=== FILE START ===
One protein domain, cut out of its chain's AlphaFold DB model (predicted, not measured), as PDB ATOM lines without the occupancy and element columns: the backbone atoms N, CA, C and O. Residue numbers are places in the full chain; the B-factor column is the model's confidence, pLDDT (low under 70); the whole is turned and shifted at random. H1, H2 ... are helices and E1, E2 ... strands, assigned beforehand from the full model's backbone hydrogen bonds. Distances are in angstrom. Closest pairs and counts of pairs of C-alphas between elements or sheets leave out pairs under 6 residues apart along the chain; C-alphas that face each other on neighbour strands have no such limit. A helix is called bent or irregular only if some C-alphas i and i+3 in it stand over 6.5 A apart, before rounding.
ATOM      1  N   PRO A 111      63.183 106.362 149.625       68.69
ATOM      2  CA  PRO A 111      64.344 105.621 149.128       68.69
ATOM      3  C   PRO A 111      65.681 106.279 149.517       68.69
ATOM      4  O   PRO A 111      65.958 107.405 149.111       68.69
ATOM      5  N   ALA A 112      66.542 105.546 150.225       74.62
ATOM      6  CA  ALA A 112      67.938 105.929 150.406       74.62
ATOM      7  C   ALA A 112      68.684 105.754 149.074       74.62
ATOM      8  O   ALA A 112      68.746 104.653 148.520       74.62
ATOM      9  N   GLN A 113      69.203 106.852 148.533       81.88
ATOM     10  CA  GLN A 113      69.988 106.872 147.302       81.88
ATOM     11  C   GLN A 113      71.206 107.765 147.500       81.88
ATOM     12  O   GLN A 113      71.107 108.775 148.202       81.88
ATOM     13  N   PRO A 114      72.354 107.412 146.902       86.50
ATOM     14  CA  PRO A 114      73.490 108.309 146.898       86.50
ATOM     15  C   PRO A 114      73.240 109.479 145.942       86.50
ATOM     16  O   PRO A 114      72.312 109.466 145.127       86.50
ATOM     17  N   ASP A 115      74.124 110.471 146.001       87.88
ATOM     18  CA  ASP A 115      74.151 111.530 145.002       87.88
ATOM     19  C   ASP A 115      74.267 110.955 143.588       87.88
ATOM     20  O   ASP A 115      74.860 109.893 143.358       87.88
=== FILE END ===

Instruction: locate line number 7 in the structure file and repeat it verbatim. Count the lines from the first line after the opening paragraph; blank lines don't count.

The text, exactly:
ATOM      7  C   ALA A 112      68.684 105.754 149.074       74.62